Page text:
Epic Community Connect: Proliferation through Provider Partnership

What would it mean to a Community Connect hospital to have one record per patient, seamless record sharing, and affordable hosting? KLAS’ report discusses how community providers view Epic Community Connect’s integration, affordability, and impact on patient care.

Those who pay attention to their 401k portfolios are probably familiar with REITs (real estate investment trusts). A REIT is a security that sells like a stock on the major exchanges and invests in real estate directly. It is a great option for less savvy investors like me: even if you don’t have the capital or risk tolerance to invest in or own properties directly, you can still reap the benefit of getting property rents or mortgage interest by investing a share of REITs.

So, how does this mutual-fundish investment relate to Epic Community Connect?

Well, until recently, Epic was largely an unattainable solution for the community hospital space because of its cost. Over the past several years, via hosting partnerships with larger Epic clients, independent community providers have been able to utilize full Epic capabilities (Epic Community Connect). They would not have the financial resources on their own to purchase Epic, but now they can share in the system.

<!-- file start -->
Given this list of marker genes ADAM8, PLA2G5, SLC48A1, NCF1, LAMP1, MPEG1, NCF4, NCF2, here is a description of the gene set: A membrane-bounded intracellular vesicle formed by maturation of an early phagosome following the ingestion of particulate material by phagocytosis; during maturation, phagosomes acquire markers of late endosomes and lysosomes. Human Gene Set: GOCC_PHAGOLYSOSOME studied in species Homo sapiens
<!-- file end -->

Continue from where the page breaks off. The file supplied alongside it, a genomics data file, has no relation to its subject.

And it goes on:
Understandably, the benefits that come with this model are the affordability of the system and successful implementations with best-practice sharing.

Furthermore, 74% of the provider’s surveyed report that the partnership and connectivity gained via Epic Community Connect has had a positive impact on patient care. 71% expressed greater confidence in their ability to handle healthcare reform initiatives.

On the flip side, more than half (53%) of providers reported specific challenges, like decreased decision-making autonomy, while using the system as it is hosted by a bigger facility. The choice now is between the integration and sharing benefits and decision-making autonomy.

Early last year, KLAS also took a deep look at Cerner CommunityWorks. It is different from the Epic Community model. The former is a direct hosting solution with a shared domain. Epic Community Connect is on the same platform as the rest of the Epic suite.

We need to keep in mind that the community EHR space in general is still not high performing for providers. Our last Community Hospital CIS Market Share 2013: Moving Forward without Leaders stated that the overall satisfaction in the community hospital space continued to decrease and that space lacked a leader that can demonstrate a combination of high customer satisfaction and strong sales momentum.

And now, both Epic and Cerner are emerging as new serious players in the community space. With their robust offerings, providers can definitely benefit from having more options.

To drill deeper and get a better understanding of the report, click here.

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